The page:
PPC/OMM Exam 1
centered on "holistic patient oriented care"
centered on "disease" or symptoms
Celtic healing practitioners who used manual therapy as an integral part of their care
(royal family down to smallest hamlet used bone setters"
ex. the Sweet family of New England 1830s in the Northeast emigrated in the 1850s to the West
Andrew Taylor Still
Born 1828, Died 1917
Researched for 10 years, 1874 osteopathy officially began
Founded the first American school of Osteopathy in 1892
First school of osteopathy was titled? where? and in what year?
American School of Osteopathy in Kirksville (ASO)
Roots of the word Osteopathy
Pathos (or) pathine- to suffer
Official Osteopathic Emblem
The Staff of Asclepius
(more associated with healing than the Magical Staff of Hermes
John Martin Littlejohn
Both a DO and MD
Treated by AT Still in 1897
Founded Chicago School of Osteopathy in 1900
Began ASO training in 1898 and graduated in 1900
Moved to England in 1913 and began the BSO in 1917
Founder of Chiropractic (opened his first school in Davenport, Iowa in 1897)
1895 received first adjustment, visited Kirksville prior to opening his first school
Maintenance of static or constant conditions in the internal environment
The level of well-being of an individual maintained by internal physiologic harmony that is the result of a relatively stable state of equilibrium among the interdependent body functions
Remaining stable by being variable
Coined by McEwen and Stellar in 1993
The physiological costs of chronic exposure to fluctuating or heightened neural or neuroendocrine response that results from repeated or chronic stress.
(It is used to explain how frequent activation of the body's stress response, essential for managing acute threats, can damage the body in the long run)
4 Tenets of Osteopathic Philosophy
1. The body is a unit
2. The body possesses self-regulatory, self-healing,
and health maintenance mechanisms
3. Structure and function are reciprocally interrelated.
4. Rational therapy is based on an understanding of body unity, self-regulatory mechanisms, and the interrelationship of structure and function.
Osteopathic Philosophy and Principles (where they derived the 4 tenets from)
- Man is Triune in nature consisting of body, mind and spirit.
- The body is a unit.
- Structure & Function are reciprocally interrelated.
- The body possesses self-regulatory mechanisms.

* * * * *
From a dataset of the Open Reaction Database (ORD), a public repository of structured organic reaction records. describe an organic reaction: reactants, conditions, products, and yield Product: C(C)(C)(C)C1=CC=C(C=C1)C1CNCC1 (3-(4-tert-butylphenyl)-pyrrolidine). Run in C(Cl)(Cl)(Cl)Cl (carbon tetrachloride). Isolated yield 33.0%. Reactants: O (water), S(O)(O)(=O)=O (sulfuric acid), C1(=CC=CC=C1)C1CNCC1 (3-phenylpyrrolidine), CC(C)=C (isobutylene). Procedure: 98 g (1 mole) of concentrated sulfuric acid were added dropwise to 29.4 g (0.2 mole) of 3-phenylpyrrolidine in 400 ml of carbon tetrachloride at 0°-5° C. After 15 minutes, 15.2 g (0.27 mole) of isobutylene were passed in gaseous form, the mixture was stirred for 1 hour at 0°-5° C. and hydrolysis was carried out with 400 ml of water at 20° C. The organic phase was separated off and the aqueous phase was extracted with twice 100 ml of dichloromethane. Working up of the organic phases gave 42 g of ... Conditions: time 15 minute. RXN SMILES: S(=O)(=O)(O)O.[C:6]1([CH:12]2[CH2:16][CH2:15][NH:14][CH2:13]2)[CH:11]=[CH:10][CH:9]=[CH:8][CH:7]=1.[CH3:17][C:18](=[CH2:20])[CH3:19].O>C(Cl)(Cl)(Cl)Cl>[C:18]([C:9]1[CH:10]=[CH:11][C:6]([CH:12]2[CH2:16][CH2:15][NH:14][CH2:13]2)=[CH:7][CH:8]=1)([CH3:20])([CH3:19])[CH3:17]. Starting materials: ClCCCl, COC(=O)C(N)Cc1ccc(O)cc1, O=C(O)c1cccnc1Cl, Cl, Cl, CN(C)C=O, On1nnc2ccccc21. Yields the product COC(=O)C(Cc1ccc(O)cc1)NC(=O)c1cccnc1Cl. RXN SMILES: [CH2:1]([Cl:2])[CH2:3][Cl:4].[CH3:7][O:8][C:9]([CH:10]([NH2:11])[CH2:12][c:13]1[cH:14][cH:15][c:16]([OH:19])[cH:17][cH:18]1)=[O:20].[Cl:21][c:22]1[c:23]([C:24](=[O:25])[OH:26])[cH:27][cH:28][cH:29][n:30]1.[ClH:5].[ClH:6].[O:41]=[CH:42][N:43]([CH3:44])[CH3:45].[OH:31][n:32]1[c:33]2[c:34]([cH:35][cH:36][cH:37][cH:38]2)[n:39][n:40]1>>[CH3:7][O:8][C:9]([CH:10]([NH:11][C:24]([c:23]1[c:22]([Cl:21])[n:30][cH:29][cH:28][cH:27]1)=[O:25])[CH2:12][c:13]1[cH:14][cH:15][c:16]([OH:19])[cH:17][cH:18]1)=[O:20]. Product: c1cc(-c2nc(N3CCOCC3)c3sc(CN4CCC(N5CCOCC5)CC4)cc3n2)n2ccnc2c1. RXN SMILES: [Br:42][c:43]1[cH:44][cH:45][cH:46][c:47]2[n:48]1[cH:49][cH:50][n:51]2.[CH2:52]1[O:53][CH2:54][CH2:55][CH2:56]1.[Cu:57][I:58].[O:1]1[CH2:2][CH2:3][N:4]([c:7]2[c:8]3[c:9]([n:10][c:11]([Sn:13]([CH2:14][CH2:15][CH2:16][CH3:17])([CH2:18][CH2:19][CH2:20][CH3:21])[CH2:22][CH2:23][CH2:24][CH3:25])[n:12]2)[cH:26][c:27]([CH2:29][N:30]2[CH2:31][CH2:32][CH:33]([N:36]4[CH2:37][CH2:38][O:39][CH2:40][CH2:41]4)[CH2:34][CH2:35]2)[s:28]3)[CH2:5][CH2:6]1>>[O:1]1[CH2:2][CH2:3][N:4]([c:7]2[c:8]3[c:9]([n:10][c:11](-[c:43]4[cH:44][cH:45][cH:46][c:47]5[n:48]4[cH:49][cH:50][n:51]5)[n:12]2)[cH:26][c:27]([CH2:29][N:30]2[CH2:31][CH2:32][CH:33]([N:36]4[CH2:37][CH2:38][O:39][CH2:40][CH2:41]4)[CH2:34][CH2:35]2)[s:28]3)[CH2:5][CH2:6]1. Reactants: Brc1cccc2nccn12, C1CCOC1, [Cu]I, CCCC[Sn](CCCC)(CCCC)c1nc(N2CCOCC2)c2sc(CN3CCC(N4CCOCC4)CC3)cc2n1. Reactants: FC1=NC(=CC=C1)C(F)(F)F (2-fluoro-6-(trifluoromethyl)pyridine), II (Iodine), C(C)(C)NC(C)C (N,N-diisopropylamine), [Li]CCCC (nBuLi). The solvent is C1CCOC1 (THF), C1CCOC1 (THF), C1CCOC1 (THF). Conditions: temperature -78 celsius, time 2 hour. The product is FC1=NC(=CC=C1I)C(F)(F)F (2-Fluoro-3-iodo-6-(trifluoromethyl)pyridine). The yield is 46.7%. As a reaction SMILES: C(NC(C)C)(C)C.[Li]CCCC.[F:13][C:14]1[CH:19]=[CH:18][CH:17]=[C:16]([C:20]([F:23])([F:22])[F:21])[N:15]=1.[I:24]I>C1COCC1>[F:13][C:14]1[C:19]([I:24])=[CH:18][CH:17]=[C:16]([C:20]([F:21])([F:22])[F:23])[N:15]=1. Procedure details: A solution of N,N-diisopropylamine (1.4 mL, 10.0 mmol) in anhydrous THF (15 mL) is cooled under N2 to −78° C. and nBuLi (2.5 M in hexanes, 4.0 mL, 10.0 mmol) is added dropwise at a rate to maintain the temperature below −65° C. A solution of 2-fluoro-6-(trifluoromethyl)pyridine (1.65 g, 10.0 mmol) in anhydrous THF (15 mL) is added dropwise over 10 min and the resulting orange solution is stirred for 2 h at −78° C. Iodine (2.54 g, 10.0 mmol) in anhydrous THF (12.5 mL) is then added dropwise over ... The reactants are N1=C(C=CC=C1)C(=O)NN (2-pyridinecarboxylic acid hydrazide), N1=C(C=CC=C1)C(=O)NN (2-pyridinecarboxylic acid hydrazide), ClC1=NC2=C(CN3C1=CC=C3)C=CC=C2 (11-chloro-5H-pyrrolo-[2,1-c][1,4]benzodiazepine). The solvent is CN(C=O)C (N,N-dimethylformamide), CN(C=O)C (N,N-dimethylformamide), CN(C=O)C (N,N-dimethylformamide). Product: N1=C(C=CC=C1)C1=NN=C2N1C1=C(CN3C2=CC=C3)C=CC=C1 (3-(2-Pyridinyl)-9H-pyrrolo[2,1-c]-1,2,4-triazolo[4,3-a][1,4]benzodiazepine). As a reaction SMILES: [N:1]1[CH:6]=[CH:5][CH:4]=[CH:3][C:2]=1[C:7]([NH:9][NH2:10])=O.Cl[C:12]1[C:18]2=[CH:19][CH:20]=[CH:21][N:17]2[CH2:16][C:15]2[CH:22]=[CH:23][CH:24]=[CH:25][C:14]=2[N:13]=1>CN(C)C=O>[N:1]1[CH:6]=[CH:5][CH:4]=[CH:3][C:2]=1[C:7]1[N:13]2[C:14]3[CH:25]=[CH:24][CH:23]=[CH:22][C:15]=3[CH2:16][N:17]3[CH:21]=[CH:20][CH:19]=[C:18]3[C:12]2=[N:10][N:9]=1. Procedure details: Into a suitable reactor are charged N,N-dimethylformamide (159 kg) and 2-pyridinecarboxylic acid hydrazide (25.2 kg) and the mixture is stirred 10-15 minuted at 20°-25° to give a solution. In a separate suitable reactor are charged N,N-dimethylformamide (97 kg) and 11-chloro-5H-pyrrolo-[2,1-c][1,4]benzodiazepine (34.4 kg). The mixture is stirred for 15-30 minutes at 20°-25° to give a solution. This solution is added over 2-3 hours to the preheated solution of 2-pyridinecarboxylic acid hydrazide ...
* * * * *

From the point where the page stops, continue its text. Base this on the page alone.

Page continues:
- The body has the inherent capacity to defend and repair itself.
- When normal adaptability is disrupted, or when environmental changes overcome the body’s capacity for self-maintenance, disease may ensue.
- Movement of body fluids is essential to the maintenance of health.
- The nerves play a crucial part in controlling the fluids of the body.
- There are somatic components to disease that are not only manifestations of disease but also are factors that contribute to maintenance of the diseased state.
There are somatic components to disease that are not only manifestations of disease but also are factors that contribute to maintenance of the diseased state.
The somatic components which Osteopathic physicians look for and treat are called somatic dysfunction
Host + Disease = Illness
Allopathic Care focuses on (in reference to rational treatment)...
Osteopathic Care focuses on (in reference to rational treatment)...
What we look for AND treat
Impaired or altered function of related components of the somatic system (body framework) : skeletal, arthroidal, and myofascial structures, and related vascular, lymphatic and neural elements (somatic components of disease that are manifestations of the disease but also lead to maintenance of the disease state)
Appear to be based on neurophysiologic phenomenon
Diagnostic Criteria for Somatic Dysfunction
Tissue texture changes
Asymmetry of structure
Restriction of motion
tenderness to palpation (least noteworthy)
First question to ask yourself when figuring out what to treat
Does the patient have a significant musculoskeletal component to their problem?
How to answer the question of "what to treat"
Need data from a musculoskeletal eval and assess data in relation to the patients problem
If you identify musculoskeletal/somatic dysfunction (remember TART) and relate it to the pt.'s problem, you have indication for OMT
Classification of Somatic Dysfunction
Duration: Acute vs. Chronic
Etiology Primary (usually traumatic) vs. Secondary (compensation for primary or MSK problem)
Motion name the dysfunction by what motion remains, or what direction the structure can still move towards
Location Single Component- single vertebral unit (i.e. rib, fibular head, inominate at SI joint), Multiple Component- several vertebrae in a group (i.e. tarsal bones, pelvic girdle), Abdominal/Pulmonary
Tissue Texture Change